Throughout everyday life. In the section heading, “Morality and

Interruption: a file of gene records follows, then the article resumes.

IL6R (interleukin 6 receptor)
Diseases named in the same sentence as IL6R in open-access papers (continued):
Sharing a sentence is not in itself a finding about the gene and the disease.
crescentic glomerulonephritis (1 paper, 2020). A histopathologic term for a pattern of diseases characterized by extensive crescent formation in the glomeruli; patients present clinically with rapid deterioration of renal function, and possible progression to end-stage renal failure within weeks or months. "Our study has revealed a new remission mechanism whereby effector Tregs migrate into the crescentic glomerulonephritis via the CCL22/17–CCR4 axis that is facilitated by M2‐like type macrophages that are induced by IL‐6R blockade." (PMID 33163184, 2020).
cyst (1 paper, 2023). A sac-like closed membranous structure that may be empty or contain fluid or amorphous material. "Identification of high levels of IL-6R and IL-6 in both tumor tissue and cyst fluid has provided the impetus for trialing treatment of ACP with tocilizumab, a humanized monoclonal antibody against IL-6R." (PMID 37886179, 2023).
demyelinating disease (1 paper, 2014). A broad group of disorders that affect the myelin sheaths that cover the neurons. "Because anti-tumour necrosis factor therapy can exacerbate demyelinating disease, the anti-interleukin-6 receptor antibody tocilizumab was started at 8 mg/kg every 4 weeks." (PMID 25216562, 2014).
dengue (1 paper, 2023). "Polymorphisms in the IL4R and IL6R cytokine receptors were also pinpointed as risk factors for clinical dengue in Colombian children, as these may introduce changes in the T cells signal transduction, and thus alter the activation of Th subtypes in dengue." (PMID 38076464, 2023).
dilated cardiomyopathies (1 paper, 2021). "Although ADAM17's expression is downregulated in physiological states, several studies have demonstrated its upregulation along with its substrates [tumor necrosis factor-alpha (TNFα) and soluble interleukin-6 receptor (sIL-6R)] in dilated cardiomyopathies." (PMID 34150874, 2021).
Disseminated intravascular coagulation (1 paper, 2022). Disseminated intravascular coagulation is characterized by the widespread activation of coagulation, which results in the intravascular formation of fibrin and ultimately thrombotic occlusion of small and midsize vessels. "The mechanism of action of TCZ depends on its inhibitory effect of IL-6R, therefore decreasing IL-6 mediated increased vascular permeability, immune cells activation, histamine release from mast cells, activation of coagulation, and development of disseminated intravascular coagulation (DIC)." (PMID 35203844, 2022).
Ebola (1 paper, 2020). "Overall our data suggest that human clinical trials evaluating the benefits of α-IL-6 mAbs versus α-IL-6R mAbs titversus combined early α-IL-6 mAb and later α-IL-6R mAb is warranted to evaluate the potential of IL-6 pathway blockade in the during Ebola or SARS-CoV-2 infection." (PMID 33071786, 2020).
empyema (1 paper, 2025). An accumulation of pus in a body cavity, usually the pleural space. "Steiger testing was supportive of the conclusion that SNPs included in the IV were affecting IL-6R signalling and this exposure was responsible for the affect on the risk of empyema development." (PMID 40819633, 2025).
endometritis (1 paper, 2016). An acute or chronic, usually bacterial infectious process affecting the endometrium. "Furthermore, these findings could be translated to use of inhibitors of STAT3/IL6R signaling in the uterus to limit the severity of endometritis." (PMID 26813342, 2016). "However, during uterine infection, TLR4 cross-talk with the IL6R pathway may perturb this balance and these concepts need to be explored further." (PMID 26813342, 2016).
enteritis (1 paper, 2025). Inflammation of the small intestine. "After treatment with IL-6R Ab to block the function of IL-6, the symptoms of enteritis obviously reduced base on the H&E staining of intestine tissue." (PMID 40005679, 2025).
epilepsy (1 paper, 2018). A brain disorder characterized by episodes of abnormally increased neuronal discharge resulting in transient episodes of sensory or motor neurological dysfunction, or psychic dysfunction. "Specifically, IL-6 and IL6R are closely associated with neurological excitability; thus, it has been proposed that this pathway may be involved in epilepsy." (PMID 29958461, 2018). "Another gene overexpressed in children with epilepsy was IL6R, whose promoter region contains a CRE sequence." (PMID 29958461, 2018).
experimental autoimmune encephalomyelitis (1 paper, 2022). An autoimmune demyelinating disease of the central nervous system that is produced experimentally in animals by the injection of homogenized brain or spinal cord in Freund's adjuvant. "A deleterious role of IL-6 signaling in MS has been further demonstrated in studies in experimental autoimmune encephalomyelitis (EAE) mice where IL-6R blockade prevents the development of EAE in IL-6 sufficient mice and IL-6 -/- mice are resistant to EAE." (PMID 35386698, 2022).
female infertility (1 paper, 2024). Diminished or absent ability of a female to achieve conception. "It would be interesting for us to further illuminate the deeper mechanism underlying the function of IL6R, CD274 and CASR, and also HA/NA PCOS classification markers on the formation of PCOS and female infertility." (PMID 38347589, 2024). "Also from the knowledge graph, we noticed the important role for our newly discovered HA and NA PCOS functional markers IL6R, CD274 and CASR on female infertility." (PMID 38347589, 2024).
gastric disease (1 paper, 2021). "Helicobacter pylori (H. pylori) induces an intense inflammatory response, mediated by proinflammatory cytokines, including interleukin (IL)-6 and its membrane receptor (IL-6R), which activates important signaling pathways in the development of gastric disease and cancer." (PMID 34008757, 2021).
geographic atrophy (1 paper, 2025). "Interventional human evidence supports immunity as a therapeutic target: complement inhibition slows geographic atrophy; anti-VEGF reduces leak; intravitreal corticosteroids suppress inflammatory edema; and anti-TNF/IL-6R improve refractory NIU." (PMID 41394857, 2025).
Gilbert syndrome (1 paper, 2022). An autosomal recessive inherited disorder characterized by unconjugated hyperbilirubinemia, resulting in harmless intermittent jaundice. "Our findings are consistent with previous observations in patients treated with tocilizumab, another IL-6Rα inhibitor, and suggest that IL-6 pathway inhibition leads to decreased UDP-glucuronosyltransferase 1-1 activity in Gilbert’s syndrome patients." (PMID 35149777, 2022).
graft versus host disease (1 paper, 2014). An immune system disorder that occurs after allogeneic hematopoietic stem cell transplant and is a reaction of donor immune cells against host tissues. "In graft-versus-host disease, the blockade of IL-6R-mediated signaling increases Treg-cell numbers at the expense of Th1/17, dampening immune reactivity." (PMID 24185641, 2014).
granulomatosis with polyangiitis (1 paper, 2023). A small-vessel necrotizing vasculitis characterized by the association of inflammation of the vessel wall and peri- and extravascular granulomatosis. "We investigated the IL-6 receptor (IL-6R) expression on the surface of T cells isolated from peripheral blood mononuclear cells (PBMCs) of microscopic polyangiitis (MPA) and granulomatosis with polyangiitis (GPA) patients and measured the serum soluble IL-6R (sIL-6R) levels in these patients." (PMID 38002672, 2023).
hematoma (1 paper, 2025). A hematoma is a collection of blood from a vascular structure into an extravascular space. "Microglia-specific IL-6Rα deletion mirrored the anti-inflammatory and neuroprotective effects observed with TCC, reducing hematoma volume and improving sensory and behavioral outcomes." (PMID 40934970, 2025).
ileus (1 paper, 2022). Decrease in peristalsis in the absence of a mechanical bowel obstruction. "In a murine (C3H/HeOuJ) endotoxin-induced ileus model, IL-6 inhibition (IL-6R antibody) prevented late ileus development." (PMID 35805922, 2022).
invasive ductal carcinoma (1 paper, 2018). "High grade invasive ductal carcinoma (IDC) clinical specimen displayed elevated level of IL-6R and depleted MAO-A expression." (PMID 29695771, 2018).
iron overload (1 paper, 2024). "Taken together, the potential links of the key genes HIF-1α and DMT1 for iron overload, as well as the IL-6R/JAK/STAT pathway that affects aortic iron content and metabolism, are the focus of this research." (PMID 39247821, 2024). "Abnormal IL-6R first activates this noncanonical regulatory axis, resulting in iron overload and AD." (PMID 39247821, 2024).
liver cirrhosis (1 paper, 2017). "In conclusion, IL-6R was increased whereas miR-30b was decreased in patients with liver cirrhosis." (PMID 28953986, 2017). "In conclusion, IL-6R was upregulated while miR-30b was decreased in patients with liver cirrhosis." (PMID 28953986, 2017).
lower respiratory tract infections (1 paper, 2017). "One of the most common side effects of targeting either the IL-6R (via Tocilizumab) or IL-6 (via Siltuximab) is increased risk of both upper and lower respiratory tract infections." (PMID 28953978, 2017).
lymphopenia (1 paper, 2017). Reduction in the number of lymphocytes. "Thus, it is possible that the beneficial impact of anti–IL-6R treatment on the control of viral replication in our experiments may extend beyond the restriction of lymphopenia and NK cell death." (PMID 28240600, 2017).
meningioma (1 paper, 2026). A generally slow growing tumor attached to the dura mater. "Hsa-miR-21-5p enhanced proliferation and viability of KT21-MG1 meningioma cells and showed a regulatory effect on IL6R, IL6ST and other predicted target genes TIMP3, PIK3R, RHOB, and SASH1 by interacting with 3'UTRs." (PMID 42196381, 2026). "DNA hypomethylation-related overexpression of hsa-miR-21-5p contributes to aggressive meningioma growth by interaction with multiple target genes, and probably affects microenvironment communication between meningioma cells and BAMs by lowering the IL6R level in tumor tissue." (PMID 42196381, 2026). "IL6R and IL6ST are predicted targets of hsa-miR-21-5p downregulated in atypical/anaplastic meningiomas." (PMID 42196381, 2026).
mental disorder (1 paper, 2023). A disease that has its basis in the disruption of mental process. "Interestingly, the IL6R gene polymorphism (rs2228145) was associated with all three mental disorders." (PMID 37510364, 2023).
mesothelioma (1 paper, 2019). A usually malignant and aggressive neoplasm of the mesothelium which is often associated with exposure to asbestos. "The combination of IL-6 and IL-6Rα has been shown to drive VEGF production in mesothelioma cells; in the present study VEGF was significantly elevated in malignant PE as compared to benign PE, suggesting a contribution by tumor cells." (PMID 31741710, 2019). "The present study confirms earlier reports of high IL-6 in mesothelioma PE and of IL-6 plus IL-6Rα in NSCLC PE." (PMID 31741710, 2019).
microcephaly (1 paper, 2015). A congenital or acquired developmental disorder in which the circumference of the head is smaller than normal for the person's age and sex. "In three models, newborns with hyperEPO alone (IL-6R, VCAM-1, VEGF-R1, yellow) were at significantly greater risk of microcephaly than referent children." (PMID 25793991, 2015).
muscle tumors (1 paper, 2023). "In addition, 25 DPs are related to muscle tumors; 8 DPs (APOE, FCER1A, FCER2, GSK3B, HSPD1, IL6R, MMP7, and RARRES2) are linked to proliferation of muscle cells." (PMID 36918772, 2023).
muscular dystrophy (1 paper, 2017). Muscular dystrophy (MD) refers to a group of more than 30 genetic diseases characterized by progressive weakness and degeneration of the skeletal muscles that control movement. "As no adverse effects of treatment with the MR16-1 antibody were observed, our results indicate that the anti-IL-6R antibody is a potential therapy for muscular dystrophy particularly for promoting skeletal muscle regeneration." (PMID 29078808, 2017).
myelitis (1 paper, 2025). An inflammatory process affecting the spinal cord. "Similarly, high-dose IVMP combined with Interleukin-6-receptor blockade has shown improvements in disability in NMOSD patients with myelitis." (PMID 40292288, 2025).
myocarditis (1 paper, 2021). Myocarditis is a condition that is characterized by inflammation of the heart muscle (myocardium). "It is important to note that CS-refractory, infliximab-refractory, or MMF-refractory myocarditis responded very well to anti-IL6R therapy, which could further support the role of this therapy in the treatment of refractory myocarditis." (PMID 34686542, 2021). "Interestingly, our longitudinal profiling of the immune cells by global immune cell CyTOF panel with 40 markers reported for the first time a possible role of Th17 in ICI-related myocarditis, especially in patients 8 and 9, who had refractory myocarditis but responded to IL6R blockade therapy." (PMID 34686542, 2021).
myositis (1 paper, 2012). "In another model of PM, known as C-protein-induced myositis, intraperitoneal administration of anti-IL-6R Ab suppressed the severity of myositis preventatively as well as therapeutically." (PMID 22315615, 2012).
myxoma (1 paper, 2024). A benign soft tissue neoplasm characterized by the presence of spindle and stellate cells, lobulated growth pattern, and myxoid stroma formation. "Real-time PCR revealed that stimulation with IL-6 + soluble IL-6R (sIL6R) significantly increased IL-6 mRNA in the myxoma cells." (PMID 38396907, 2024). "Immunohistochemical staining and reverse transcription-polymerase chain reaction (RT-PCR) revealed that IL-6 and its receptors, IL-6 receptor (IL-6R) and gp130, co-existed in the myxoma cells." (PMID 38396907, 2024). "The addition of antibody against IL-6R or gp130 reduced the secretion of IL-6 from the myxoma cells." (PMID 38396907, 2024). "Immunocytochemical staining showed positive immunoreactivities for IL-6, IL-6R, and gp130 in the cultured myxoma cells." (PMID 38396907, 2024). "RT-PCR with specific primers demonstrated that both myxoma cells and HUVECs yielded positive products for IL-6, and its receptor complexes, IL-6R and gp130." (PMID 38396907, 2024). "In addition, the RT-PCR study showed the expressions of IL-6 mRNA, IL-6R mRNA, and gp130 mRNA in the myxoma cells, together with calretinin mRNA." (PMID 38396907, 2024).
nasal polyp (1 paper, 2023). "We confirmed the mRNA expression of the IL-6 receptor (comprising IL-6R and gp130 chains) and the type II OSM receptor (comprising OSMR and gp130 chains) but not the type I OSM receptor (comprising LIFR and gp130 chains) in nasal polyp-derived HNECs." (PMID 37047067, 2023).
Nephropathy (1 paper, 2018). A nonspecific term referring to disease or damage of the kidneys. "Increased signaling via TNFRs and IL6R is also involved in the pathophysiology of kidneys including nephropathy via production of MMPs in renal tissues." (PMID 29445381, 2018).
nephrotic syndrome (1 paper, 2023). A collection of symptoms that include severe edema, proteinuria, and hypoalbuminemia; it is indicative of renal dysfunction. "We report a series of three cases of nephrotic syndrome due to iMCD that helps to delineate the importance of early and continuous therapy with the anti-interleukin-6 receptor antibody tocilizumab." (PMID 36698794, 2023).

Throughout the semester, we have focused on many topics that proposed critical questions to challenge our ethical views and our ability to apply them to everyday life. In the section heading, “Morality and Social Policy” one of the very relevant controversies brought into question is the topic of abortion. In today’s society, the legality and morality of abortion is constantly brought into question and is a hot topic in the world of politics. The conservative views and proposals of the United States’ new administration has ignited an outright war between advocators of pro-life and pro-choice movements. Abortion is a complicated issue because of the many personal factors that go into making that decision. While I think that abortion may be morally wrong after a certain stage in pregnancy, I still strongly feel that abortion is a body autonomy issue that only the pregnant woman in question has the authority to choose what is right for her. In the section previously mentioned, John T. Noonan, Jr. and Mary Anne Warren outline their extremely polar views on the issue of abortion in their essays, “An Almost Absolute Value in History,” and “On the Moral and Legal Status of Abortion,” respectively. John T. Noonan, Jr. was a United States Circuit Judge of the United States Ninth Circuit Court after previously teaching law at the University of California at Berkeley and at Notre Dame Law School. Regarding abortion, Noonan follows a conservative philosophy that coincides with the opinions of Christian theologists. In his essay, “An Almost Absolute Value in History,” he mainly focuses on the question of when human life begins and what determines humanity. Noonan believes that human life begins at conception and indicates his refusal to discriminate based on a being’s potential at any stage of life. He considers 5 commonly proposed distinctions of humanity and speculates from his “pro-life” point of view. The first argument he addresses is the question of dependence and viability. The inviability of an embryo is often the basis for denying its humanity but, as Noonan points out, viability is disputable. The viability of the fetus does not end after birth because even an infant is dependent on the mother for survival. Another point brought up is the argument that humanity depends on formation by experiences. Noonan opposes this notion of the fetus being “unformed” by explaining that an embryo is responsive to touch after only 8 weeks, and that is enough for him to claim valid experience. Also countering the argument that a parent does not feel or identify the same perception of personality in a fetus as they would a living child,  Noonan points out that feeling is yet another unreliable source to prove the lack of humanity because of society’s continuous failures throughout history to recognize humanity in others because of differences like language, skin color, religion, or sex. The two final arguments Noonan brings up refers to the fetus’ physical and social visibility. The case against recognition because a fetus cannot be seen or touched is dismissed by his faith of ensoulment. Noonan’s religious beliefs prompted his acceptance of the human soul and how “sight is even more untrustworthy than feeling” (Noonan 401). Social visibility is a topic used to devalue the identity of a fetus because of its inability to speak or act as a member in society however, Noonan points out that basing humanity on social recognition could be dangerous. He explains that using this argument could allow for the denial of any individual’s or group’s status in society and would in turn promote prejudice and dehumanization leading to “the destruction of human beings” (401). Continuing his philosophy, Noonan questions the secular view of the average philosopher. He points out that anyone who assumes the right to decide who deserves death surmises the existence of their own humanity. He also questions the philosophers belief of whether there is a right and wrong way to determine moral questions. Coming to the end of his argument, Noonan states our actions and morals are decided by the account of probabilities and declares that biological probabilities are what determine humanity. He rules that the evolving potential gained when a being receives the genetic code is what determines humanization and that receival happens at conception. Relating back to the topic of abortion, he defends the fetus’ inability to speak for itself and its right to life. Noonan states that the only Christian explanation in favor of abortion is in the rare chance of self-defense where the mother is in danger and the fetus was already unlikely to survive. Otherwise, Noonan and the Christian community believe that the mother choosing her life over the life of her unborn child exhibits cruelty and selfishness. To summarize, Noonan believes that the fetus is an equal human life due to its possible potential and should be ultimately given the chance to live even if it requires self-sacrifice out of love from the mother. On the other hand, in her essay “On the Moral and Legal Status of Abortion,” Mary Anne Warren provides an argument that opposes the ideology of John T. Noonan, Jr. Mary Anne Warren was a philosophy professor at San Francisco State University and commonly defended the topic of abortion. In this essay, Warren separates the biological and moral sense of being human and gives her definition of humanity. She explains that the genetic sense of “human” is biologically being part of the species Homo sapiens while the moral sense of “human” would be “a full-fledged member of the moral community” (Warren 406). She applies this to the anti-abortion argument that if it is wrong to kill innocent human beings and fetuses are innocent human beings, it is then wrong to kill fetuses. If “human” is used in the same sense in both statements, the argument assumes that either it is wrong to kill simply because of the Homo sapien classification or that a fetus is included in the moral community–both of which are debatable. Warren also explains that Noonan was only concerned with the genetic definition of a human, lacking the argument for the inclusion of the fetus in the moral sense. Noonan’s assertion of the potential of the fetus only offers the prospect of the fetus potentially becoming human in the moral sense. Warren explains that being human in the moral sense means being a member of the moral community–which is the set of beings with full moral rights and consists of all and only people. However, solely being genetically human is not sufficient for inclusion in the moral community. Warren’s concept of personhood or “morally human” requires the traits: consciousness and the ability to feel pain, reasoning, self-motivated activity, the capacity to communicate, and the presence of self-awareness. This concept includes that all and only people have full moral rights, and since a fetus is a being which is not yet a person, they cannot attain full moral rights. Giving moral rights to a being which is not a person, like a fetus, assigns impractical moral obligations that are unable to be fulfilled. This concept, however, brings up two questions that Warren encounters: How far advanced does a human have to be before beginning to have a right to life by virtue? And to what extent, if any, does the potential of a fetus for becoming a person allow some of the same rights? She believes that the fetus must fit the attributes she previously described as defining personhood and whether the subject is biologically human, possesses recognizable features, or can simply survive outside the uterus, are not enough argument for defining a human deserving of moral rights. Additionally, simply the potential for ascribing moral rights could not come before the woman’s right to an abortion at any time because the woman is a full-fledged member of the moral community and the fetus is not. The rights of an actual person surpass those of only a potential person. Warren concludes this argument by explaining that while ending a pregnancy in a late stage may be seen as indecent, the prevailing rights of the woman prevent it from being immoral. On the topic of infanticide, she believes that when an infant is born, the rights of the mother can no longer affect the outcome of the baby. Our society values infants and many are willing to give the baby a chance rather than destroying it. Warren further explains that if, in the rare chance that the society is however unable or unwilling to care for an infant, it may be eradicated. The arguments John T. Noonan, Jr. and Mary Anne Warren present exhibit the two extreme sides to the abortion debate. While Noonan favors a conservative approach to the issue, Warren supports a more liberal stance. Both share some compelling reasoning, however I do not agree fully with either position. Although I align with Mary Anne Warren’s overall defense of the woman’s ultimate right to choose, I do not agree with her defense of infanticide or ending a late term pregnancy simply because a woman has the ability. I believe abortion is too late once the baby is able to survive outside the mother without needing artificially sustained incubation and that only situations of vital importance seem appropriate after this time. With full-term pregnancy around 9 months, the mother should have plenty of time to arrange what option is best for her and her baby. Regardless, I do not accept government restrictions on abortion because, like previously expressed, I feel women have the ultimate right to body autonomy and that the government should not be involved in that decision. In fact, I think that government regulations on abortion is plausibly dangerous and forces desperate women to dire solutions by inhibiting access to safe and legal abortions. Nonetheless, I believe that the argument raised by John T. Noonan, Jr. is deeply narrow-minded. Despite his confidence in probabilities determining humanity, Noonan ironically focuses on only the positive potential of the fetus, however there are other situations apart from abortion that can be capable of making a negative impact. While he does acknowledge abortion in the case of rape, he fails to address the capacity of social concerns that could bring the potential of a grim or even destructive quality of life for the fetus. For example, in the plight of a physically or emotionally abusive relationship, the woman may feel trapped by her abuser. If she is unable to seek asylum, a child could be involuntarily born into and susceptible to the abuse. Conception at a time where the mother is unable to provide for the child can diminish the potential quality of life for all involved. In this day and age, sex is not solely saved for reproduction and its possible for accidents to happen. If the mother is trying to make a successful life for herself and falls pregnant at a detrimental time, her future and, consequently, the future of her child is at stake. The cycle of poverty is hard to conquer and children are at its mercy. Another issue is that of drug addiction, which is seldom a choice. If a struggling addict falls pregnant, the child’s health will be threatened as well as their future. The exposed baby faces the possibility of being born chemically dependent or developing an addiction due to genetic influences. Furthermore, poverty and addiction are two issues that not only affect those directly involved, but also compromise our society. Crime rates and incarceration tend to correlate with these issues and bear upon taxpayers, along with conceivable welfare and recovery costs. While unfortunate, these situations are very real problems and potentially set the child up for failure. This is where the morality of abortion becomes manifold because, as Noonan stressed, the fetus is simply unable to defend or speak for itself–therefore relying on the mother’s discretion. Additionally, if our moral decisions are based on accounts of probabilities like Noonan says, one could argue that the act of choosing abortion–instead of subjecting a child to bitter awareness of resentment or disaffection–could be considered a moral act out of consideration for the child’s well-being. Rehashing Mary Anne Warren’s stance, the rights of the mother take precedence over the potentiality of a fetus, which is why it is dependent on the mother to make decisions in its’ best interest. Vindicating the ethical argument for abortion, this notion of mercy killing could potentially save the child from a life of unwarranted suffering it would have otherwise not known.